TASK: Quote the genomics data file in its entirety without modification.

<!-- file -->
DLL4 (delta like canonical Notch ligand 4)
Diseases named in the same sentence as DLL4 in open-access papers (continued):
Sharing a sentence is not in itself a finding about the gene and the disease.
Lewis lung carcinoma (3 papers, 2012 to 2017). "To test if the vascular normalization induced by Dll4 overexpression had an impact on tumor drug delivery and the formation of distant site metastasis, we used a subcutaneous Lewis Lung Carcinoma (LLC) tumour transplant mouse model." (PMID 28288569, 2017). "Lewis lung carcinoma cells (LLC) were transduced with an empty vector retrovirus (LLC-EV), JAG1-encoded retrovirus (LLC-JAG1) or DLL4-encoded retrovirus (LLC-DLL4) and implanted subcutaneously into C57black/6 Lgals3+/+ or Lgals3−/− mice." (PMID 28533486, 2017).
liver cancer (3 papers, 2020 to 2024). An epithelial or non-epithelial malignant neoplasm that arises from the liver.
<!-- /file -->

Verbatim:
DLL4 (delta like canonical Notch ligand 4)
Diseases named in the same sentence as DLL4 in open-access papers (continued):
Sharing a sentence is not in itself a finding about the gene and the disease.
Lewis lung carcinoma (3 papers, 2012 to 2017). "To test if the vascular normalization induced by Dll4 overexpression had an impact on tumor drug delivery and the formation of distant site metastasis, we used a subcutaneous Lewis Lung Carcinoma (LLC) tumour transplant mouse model." (PMID 28288569, 2017). "Lewis lung carcinoma cells (LLC) were transduced with an empty vector retrovirus (LLC-EV), JAG1-encoded retrovirus (LLC-JAG1) or DLL4-encoded retrovirus (LLC-DLL4) and implanted subcutaneously into C57black/6 Lgals3+/+ or Lgals3−/− mice." (PMID 28533486, 2017).
liver cancer (3 papers, 2020 to 2024). An epithelial or non-epithelial malignant neoplasm that arises from the liver.